The Clinical Greatness of Kevin Durant

Without thinking about it for more than 15 or 20 seconds, what's the most memorable moment of Kevin Durant's NBA career?

Mind you, this is a player who has been a superstar for over a decade, has won multiple championships, multiple Finals MVPs, and a regular season MVP. Here's the entire list of players to also achieve those honors this century: Shaquille O'Neal, Tim Duncan, Kobe Bryant, LeBron James.

I think the most memorable moment of KD's career occurred in Game 3 of the 2017 Finals. Golden State was down two points on the road in the final minute against Cleveland with a 2-0 lead in the series. After losing the previous year's Finals up 2-0 and 3-1 — without Durant in tow — it felt about as pivotal a game as possible for a team who only needed to win twice to their opponents' four.

Durant jogs the ball up the floor, notices LeBron not immediately manning him up to his right, pulls up with almost 20 seconds left on the shot and drains a three over King James. If it wasn't for how inherently unfair the 2017 to 2019 Warriors felt in the moment and the cap-spike fluke that allowed Golden State to sign KD, we'd remember it as one of the most cold-blooded moments from an all-time NBA Finals great to cap off a 43-point game.

What about after that? I mostly drew a blank — the first thing that came to my mind was the KD/Draymond Green shouting match between teammates that hastened the end of the Warriors' five-season reign at the top. Then, even after that, more stuff — you the real MVP, My Next Chapter memes, and not giving a damn about no Drake Night — that's not actually action on a basketball court.

Perhaps I'm missing a few classic shots/games from his Oklahoma City years or my brain has been fried by the last several years of discourse about Durant.

But here's the overall point I'm trying to make: the two most talented and most accomplished NBA players of the last 10 years are LeBron James and Kevin Durant (apologies to Steph Curry and Kawhi Leonard diehards). But as much as you do or don't like either one of them, you have to admit that LeBron has career dramatics and memorable snapshots in droves — both good and bad.

Kevin Durant makes his great play seem routine and casual. That sounds like I'm calling him boring to some degree. But his game — the way he moves, still shoots mid-range jumpers, and shoots unlike anyone else of his size in NBA history — should not be pedestrian in any way. So why do this year's Nets seem so joyless, despite having two of the best pure scorers of this era (yes, James Harden is currently hurt) and arguably the greatest ball-handler ever?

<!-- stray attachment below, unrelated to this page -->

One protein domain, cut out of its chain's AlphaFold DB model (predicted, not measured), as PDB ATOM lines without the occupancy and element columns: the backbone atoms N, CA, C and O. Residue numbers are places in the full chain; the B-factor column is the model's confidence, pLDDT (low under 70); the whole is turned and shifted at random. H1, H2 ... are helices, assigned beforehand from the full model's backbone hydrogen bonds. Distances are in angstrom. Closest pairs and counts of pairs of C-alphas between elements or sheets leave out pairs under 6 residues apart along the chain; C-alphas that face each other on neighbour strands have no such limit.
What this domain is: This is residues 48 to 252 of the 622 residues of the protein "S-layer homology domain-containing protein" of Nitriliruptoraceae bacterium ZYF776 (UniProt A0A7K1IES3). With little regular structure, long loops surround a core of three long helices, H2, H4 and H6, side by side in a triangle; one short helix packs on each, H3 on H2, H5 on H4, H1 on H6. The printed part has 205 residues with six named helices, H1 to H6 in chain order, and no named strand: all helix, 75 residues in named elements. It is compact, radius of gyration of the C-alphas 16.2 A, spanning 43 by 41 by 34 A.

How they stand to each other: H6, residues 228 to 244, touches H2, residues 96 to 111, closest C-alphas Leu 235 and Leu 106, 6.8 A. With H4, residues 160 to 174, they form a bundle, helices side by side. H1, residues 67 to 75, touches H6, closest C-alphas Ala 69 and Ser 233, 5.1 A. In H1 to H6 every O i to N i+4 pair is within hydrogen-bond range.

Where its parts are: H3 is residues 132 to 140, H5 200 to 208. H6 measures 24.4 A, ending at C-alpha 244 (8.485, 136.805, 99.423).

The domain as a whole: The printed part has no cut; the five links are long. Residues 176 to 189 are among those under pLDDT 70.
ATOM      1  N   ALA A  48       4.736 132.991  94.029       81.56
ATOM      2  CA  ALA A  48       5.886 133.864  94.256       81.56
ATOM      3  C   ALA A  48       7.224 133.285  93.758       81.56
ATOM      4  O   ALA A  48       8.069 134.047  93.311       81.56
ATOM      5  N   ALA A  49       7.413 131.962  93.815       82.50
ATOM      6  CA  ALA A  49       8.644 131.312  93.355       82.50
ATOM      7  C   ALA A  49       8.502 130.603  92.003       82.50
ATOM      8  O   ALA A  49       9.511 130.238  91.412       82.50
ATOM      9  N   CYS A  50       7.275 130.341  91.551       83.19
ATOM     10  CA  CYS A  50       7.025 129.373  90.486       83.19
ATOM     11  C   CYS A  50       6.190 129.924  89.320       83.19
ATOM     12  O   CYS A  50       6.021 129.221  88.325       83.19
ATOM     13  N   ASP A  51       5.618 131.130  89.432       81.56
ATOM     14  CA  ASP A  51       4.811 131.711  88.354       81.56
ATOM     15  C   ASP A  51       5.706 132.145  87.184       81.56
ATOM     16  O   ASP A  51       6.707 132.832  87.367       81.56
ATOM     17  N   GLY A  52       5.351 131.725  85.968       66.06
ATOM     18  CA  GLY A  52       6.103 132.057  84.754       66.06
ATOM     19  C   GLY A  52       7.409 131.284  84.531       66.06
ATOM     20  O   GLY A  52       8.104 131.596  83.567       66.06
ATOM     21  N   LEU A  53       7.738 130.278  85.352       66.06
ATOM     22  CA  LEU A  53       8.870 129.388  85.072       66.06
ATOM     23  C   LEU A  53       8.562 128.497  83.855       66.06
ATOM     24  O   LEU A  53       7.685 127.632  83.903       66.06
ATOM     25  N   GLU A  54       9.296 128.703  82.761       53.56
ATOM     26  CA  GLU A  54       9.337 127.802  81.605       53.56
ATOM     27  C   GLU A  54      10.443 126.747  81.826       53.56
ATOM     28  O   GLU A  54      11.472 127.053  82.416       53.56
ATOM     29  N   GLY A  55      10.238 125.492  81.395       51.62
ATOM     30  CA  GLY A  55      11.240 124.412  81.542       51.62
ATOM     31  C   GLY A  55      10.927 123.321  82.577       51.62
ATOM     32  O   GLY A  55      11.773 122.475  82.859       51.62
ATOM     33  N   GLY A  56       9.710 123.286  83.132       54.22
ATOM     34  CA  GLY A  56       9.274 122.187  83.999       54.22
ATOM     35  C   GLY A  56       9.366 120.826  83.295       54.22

I think it's because, in this era where superstars can force their way out and practically pick their next destination while under contract — like Harden did to get to Brooklyn — the best teams sometimes feel more artificial and therefore are less celebrated for success.

I have to admit to not watching large stretches of the first two games between the Nets and Bucks, because watching a hammer pound a nail when you were expecting a prizefight isn't very fun to watch. But Game 3, despite an 86-83 final in a 97-possession game, was compelling because of the Nets' struggles and KD still being able to pick his spots in the second half to nearly will Brooklyn to a victory.

In other words, it didn't feel like an inevitable outcome either way.

To be sure, the Nets — having turned up the defense in the playoffs — are now a solid favorite to win the NBA title. If Harden comes back this series — which will be even at 2 games a piece with the Nets having home-court advantage or 3-1 to Brooklyn and all but a wrap by the time you read this — those odds will probably move into prohibitive favorite territory.

No matter how the Nets look in the coming weeks, chances are just about every game will feature 30-plus Durant points. It may even appear like the Nets are predetermined to win the title at various points of this summer — just as those Warriors teams did with Durant. We won't love it as fans, but maybe it's time to appreciate Durant more than we do for how easy he makes the game look.

Comments and Conversation

June 14, 2021


You’re right that KD doesn’t have that many memorable moments. I’d argue that’s also related to how he’s earned a perception as a soft player and a whiner. Fans love it when superstars take charge and will a team to victory. LeBron has done this, Kobe has done this, Steph Curry has done this. In contrast, Durant seems to have more moments of folding when things get difficult, he’s had a number of significant injuries at inopportune times, and his online interactions (which are now an important part of a player’s perception!) paint him as thin-skinned and a bad teammate. The only times he’s come through in the clutch are when he’s on teams that are so stacked that they don’t really even need him.

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